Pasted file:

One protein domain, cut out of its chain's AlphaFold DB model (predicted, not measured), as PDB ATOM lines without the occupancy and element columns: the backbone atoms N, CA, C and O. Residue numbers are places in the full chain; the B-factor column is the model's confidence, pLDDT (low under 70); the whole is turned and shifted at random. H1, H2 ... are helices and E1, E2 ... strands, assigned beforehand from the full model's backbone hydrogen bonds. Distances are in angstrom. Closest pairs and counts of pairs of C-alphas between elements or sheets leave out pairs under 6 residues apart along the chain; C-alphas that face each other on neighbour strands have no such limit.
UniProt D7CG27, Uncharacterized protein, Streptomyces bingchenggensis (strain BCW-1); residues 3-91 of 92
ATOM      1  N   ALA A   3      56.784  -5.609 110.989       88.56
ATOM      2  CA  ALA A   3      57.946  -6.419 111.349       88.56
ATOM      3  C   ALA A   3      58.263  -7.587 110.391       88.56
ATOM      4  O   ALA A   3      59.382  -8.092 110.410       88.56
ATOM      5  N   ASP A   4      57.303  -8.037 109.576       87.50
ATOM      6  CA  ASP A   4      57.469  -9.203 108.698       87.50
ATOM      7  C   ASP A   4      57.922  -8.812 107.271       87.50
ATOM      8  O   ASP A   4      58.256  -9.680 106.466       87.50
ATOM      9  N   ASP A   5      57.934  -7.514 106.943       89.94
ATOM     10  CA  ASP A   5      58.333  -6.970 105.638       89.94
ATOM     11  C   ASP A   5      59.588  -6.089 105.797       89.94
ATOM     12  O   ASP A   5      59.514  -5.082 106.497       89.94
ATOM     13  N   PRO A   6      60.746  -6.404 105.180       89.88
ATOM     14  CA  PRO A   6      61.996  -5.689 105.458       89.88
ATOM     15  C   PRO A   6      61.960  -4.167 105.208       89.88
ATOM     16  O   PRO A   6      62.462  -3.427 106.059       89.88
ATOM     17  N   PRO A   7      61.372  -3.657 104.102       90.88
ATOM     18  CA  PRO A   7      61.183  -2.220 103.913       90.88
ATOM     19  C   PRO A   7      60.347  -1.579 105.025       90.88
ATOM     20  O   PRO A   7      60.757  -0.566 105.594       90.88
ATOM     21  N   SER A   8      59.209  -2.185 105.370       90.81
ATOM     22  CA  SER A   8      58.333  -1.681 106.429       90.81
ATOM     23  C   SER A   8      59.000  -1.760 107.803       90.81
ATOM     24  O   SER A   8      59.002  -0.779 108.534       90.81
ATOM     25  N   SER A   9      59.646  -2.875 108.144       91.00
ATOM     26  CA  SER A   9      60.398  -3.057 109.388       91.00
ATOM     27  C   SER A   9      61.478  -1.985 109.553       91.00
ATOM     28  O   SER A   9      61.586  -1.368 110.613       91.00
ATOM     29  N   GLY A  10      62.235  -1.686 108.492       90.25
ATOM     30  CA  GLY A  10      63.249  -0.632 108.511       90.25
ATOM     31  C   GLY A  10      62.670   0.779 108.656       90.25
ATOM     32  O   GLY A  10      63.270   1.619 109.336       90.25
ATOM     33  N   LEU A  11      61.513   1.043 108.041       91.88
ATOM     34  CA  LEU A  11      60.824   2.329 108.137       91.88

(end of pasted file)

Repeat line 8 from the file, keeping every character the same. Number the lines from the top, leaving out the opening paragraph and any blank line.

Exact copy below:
ATOM      7  C   ASP A   4      57.922  -8.812 107.271       87.50